I’ve never used Orphalese before, and was blown away by version 6.3.1 which comes pre-loaded with the Tarot of Dreams deck, as well as three spreads: The Celtic Cross, The Star, and Past/Present/Future. You can even create your own spreads; I’ve already added a one-card meditation. With the Orphalese software, you can shuffle, free select, see pop-up notes of Bursten’s commentary when hovering over the card (should you desire to see them), take a “snap shot” of the reading to send to clients, make notes and save them for each reading, and more. You can remove the background and literally have a virtual deck on your desktop to do readings or for meditation. In fact, you can even adjust the card sizes. Kudos to Rich Jeffries, creator of Orphalese shareware! This is truly an amazing tool for tarot readers and enthusiasts.

Speaking of Bursten’s commentary, his Guidebook is truly a major highlight of the Tarot of Dreams experience. Unfortunately, printing out the Guidebook takes a fair amount of ink—so if you’re like me and don’t like reading large portions at the computer, be prepared. Let me tell you, though, his commonsensical approach towards Tarot—coupled with his scholarship and knowledge of Kabbalah—make for truly delightful reading. His commentary and elaboration on Marchetti’s vibrant, fantastical images truly adds depth and breadth to this deck. His insights allowed me to “see” a few things I may not have noticed on my own, and contributed to my card association databank.

I have not explored the Tree of Life in-depth, certainly not as it relates to Tarot. So I was delighted to see Bursten’s unique take on the cards and their corresponding path. The Golden Dawn didn’t provide congruence of meaning for Bursten. He writes:

“It is true that the Golden Dawn attributions are more or less standard these days, but I’ve noticed that many books which subscribe to the Golden Dawn’s system never really explain why each particular belongs to its assigned path, but rather seem to rush past the subject as if hoping no one will pause long enough to question the established dogma.”

His invented system has certainly given me food for thought, and has piqued my interest to further investigate the Kabbalistic paths on the Tree of Life. On the Majors, the numbered path is featured on the borders according to its direction on the Tree of Life. So for the Sun card, the 4 (Creation/Chesed) is the in the upper right corner, while 6 (Wholeness/Tipheret) is in the lower left corner. For the Moon card, 9 is in the upper right of the border (Infastructure/Yesod) while 10 (Reality/Malkhut) is in the lower right corner. The other corners feature the corresponding Hebrew letter and planet or sign.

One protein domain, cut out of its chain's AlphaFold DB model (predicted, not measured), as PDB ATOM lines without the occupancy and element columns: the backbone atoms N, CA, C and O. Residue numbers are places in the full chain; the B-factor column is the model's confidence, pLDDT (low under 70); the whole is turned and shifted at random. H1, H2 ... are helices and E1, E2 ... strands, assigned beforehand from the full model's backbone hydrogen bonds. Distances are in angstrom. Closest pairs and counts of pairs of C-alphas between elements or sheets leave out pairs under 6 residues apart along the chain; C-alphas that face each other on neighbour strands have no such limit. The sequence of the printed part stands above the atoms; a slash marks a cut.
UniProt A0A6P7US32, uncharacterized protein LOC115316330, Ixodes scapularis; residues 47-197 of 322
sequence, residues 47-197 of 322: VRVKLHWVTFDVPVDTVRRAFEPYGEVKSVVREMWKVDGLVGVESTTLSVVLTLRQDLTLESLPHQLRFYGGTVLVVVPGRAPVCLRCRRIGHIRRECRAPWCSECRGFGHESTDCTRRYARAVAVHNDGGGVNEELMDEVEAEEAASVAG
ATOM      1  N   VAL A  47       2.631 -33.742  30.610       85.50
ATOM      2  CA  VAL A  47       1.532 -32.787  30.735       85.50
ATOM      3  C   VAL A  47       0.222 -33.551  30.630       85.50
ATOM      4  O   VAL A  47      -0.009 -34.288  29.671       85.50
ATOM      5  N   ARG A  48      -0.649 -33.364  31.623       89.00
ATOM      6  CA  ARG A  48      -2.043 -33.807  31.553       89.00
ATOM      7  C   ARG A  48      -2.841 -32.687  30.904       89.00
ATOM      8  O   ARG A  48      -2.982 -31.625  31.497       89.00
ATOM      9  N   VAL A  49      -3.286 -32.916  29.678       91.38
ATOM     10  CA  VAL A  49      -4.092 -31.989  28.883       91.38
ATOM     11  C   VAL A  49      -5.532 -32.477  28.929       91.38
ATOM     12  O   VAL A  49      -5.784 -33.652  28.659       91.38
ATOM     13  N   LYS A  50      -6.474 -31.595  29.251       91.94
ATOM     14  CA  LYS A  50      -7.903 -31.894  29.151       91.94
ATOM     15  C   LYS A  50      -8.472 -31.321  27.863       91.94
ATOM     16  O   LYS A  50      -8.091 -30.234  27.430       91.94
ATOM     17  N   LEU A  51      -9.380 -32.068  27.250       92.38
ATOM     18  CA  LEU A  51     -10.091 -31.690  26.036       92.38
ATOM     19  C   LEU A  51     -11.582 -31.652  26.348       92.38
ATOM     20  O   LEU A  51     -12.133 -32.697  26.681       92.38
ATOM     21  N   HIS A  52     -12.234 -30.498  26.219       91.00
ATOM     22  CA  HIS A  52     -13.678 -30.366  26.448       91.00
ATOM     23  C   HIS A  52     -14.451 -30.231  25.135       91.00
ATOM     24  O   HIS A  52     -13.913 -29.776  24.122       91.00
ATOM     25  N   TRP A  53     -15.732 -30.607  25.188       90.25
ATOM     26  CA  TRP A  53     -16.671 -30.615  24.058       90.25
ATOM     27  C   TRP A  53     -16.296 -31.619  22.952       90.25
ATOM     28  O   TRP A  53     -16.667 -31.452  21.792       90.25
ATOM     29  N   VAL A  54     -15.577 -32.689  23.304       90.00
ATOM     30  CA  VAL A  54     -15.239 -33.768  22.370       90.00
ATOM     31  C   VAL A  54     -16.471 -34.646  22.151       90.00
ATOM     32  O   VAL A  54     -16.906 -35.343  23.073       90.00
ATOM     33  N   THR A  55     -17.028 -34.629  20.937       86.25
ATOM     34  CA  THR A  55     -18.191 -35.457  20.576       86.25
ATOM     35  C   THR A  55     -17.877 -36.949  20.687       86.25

The Deck

When I first received the Tarot of Dreams, the physical deck is what I looked at first. To be honest, I did not like it. In fact, it irritated me. Why? Well, it was readily apparent that Marchetti included the initials CM on the cards…sometimes, in very noticeable places. At first, I thought perhaps he only did it on a few cards. I was disheartened to discover that the intrusive CM was to be found on every single card. The ever-present initials were as irritating as station logos emblazoned on the bottom of our TV screens. Smack dab on the King of Swords head is CM. A "C" dangles from one end of the Devil’s cap, while an "M" dangles on the other. CM is even carved on the tree “body” of the Empress! I couldn’t help but thinking  "The Devil…starring Ciro Marchetti. Ciro Marchetti as the King of Swords. The 8 of Coins craftsman…starring Ciro Marchetti.” (Hey, the Gilded Tarot box is right there on the shelf! What was I supposed to think?!)

I thought to myself “you know, Tarot art should serve the Tarot, not the Self.” Yes, very high-and-mighty thoughts...I’ll grant you that! But for intuitive readers—that is, those who look to the “Voice in the Card” (a term from a Tarot School technique)—gleaning information from letters, numbers, color, clothing, flora, fauna, and other symbols is the primary method for reading. Perhaps those memorizing a list of meanings by Tarot authors may not find the initials distracting, but I did…especially at first. A small CM in the corner could be duly noted and ignored by most readers, but it’s a bit hard to do so when CM shows up on shields, headdresses, jewelry, buildings, clothing, candles, cliffs, jars, bodies of water, helmets, ribbons, buildings, boats, trees, swords, and so on. Fortunately, you can’t really see CM on most of the cards featured in the Orphalese program.

I was also put off by the orange/yellow coloring of the Cups suit. I asked Marchetti why he used this coloring for the watery Cups. He told me:

“My choice of colour takes its lead principally from the Aces. In this case a Golden Cup. Water in my mind is not inherently blue, that’s a somewhat naive choice of colouring as one would expect a child to represent it, or a pragmatic one in the case of earlier tarot artists who prior to the introduction of lithographic printing to reproduce the visual illusion of "full" colour, would have been limited to the use of a select few "spot" inks.